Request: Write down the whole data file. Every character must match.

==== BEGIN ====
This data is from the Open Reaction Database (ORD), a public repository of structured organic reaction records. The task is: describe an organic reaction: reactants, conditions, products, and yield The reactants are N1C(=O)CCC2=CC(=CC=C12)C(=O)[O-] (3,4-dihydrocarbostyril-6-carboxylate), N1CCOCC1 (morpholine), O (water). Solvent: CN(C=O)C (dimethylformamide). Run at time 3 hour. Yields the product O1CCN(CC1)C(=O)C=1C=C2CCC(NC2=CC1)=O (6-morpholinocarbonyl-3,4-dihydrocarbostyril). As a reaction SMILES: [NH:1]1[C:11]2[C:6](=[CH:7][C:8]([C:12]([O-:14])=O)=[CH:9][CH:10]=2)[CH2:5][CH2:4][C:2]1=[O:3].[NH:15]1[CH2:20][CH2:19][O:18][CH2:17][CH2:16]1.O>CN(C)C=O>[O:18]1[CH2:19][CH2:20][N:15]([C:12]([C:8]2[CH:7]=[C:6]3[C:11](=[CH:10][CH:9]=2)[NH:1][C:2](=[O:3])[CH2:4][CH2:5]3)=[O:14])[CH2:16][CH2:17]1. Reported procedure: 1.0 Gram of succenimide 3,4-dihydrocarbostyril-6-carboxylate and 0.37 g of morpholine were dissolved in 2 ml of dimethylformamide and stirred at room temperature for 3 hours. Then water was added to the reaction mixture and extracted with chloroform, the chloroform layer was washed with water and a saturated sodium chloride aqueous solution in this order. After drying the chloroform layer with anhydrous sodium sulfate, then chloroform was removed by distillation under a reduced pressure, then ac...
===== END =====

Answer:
This data is from the Open Reaction Database (ORD), a public repository of structured organic reaction records. The task is: describe an organic reaction: reactants, conditions, products, and yield The reactants are N1C(=O)CCC2=CC(=CC=C12)C(=O)[O-] (3,4-dihydrocarbostyril-6-carboxylate), N1CCOCC1 (morpholine), O (water). Solvent: CN(C=O)C (dimethylformamide). Run at time 3 hour. Yields the product O1CCN(CC1)C(=O)C=1C=C2CCC(NC2=CC1)=O (6-morpholinocarbonyl-3,4-dihydrocarbostyril). As a reaction SMILES: [NH:1]1[C:11]2[C:6](=[CH:7][C:8]([C:12]([O-:14])=O)=[CH:9][CH:10]=2)[CH2:5][CH2:4][C:2]1=[O:3].[NH:15]1[CH2:20][CH2:19][O:18][CH2:17][CH2:16]1.O>CN(C)C=O>[O:18]1[CH2:19][CH2:20][N:15]([C:12]([C:8]2[CH:7]=[C:6]3[C:11](=[CH:10][CH:9]=2)[NH:1][C:2](=[O:3])[CH2:4][CH2:5]3)=[O:14])[CH2:16][CH2:17]1. Reported procedure: 1.0 Gram of succenimide 3,4-dihydrocarbostyril-6-carboxylate and 0.37 g of morpholine were dissolved in 2 ml of dimethylformamide and stirred at room temperature for 3 hours. Then water was added to the reaction mixture and extracted with chloroform, the chloroform layer was washed with water and a saturated sodium chloride aqueous solution in this order. After drying the chloroform layer with anhydrous sodium sulfate, then chloroform was removed by distillation under a reduced pressure, then ac...